An Expression You Once Used
Having lunch with my family, who are growing up and also growing old. At times I catch glimpses of my father and there’s a likeness to the man I recognise, but mindless errors, faults that are breeding with age. Dad, I wanted to say, you need to trim your eyebrows. Dad, you have a coldsore, you shouldn’t be so stressed, eat more B vitamins. Dad, where did your comforting middle-age go?
It terrifies me, he is closer to death now more than ever. That’s obvious, I realise, but I have not paid attention, my extreme youth too frightening for me, too consumed to notice it draining from his face.
My older brother turning thirty and my youngest brother only five, with a dragon painted on his left cheek. Making jokes about gluten. I’ll Have Her Gluten, the thirty-year-old says, the little ones laugh too because there’s this sweet and delicate period of time where things can still be joyous even when you don’t understand them.
I feel like a pickpocket, stealing their conversation away from them. I don’t deserve this much. My words fall flat. I desperately want my face painted too.
Before, though, I was leaving somebody’s place at nine am and meeting my mother and my blood tests have come back and I am:
We laugh and smoke with our fruit and vegetables in the backseat, redeeming everything.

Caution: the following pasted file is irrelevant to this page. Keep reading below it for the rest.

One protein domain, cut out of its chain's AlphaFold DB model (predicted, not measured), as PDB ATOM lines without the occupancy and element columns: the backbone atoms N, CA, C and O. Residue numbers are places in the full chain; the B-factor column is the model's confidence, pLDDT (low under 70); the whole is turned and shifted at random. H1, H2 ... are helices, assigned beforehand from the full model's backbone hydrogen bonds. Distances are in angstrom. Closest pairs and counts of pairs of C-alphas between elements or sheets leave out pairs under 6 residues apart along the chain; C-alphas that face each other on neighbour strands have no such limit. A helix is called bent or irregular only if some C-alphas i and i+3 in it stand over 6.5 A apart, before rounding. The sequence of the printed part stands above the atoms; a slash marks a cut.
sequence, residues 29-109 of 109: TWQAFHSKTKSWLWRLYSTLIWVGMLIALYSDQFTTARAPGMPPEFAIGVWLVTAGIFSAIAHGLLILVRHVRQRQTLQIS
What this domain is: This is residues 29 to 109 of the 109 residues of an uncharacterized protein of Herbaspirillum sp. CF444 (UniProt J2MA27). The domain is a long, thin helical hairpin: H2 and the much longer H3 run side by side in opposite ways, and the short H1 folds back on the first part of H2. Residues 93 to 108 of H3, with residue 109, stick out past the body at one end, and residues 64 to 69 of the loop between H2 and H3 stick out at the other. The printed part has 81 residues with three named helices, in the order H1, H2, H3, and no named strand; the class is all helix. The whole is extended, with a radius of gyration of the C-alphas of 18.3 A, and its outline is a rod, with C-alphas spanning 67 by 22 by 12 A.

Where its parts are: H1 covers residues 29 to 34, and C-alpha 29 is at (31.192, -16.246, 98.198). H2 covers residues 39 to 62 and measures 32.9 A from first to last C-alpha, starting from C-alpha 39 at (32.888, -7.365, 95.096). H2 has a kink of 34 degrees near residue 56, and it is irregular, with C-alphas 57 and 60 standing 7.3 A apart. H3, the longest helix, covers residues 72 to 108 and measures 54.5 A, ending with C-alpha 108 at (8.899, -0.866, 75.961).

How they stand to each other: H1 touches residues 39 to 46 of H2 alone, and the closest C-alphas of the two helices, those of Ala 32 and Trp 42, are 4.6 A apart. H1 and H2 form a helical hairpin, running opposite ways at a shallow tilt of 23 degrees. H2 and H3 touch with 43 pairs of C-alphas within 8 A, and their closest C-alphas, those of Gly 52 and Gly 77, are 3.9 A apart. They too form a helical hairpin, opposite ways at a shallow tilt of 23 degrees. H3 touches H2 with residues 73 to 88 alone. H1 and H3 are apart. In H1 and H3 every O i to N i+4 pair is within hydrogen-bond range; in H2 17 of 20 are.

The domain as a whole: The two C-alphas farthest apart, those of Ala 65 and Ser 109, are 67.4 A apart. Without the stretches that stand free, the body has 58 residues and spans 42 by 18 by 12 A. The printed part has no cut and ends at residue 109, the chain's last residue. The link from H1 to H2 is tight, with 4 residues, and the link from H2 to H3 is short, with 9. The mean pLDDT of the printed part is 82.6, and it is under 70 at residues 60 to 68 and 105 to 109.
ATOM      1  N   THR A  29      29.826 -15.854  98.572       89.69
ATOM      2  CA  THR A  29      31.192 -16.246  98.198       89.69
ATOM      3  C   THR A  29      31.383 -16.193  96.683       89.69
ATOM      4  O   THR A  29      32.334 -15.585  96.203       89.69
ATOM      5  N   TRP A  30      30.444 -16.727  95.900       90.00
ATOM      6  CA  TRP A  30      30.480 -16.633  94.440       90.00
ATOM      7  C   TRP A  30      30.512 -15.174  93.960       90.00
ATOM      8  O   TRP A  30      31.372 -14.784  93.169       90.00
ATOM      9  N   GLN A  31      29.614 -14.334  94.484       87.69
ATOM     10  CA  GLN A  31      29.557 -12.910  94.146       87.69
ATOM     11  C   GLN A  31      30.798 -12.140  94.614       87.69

And after that I was in tears because it’s the twenty-sixth of February and I ask my flatmate for filters, placing the extra firm nectarines he loves, that I bought for him, on his set of drawers. The slightly marbled wood reflects my face, all of my fragile skin, aching eyes, waterlogged or shipwrecked. And he asks Are You Ok? And I say Yeah and also I have a red capsicum, because he is strange with preferences I don’t understand. I leave quickly and I hear him come into my room, he doesn’t say anything.
He just hugs me for minutes and I cry and cry and cry. Because it’s Today and I have an infection in my tears ducts I need to cry out, right? All he does is let me, and stands shirtless, I feel illustrated. He hands me a cigarette and opens my window, staring at me like he has just realised who he’s been living with or talking to.
And after that I leave to go to lunch.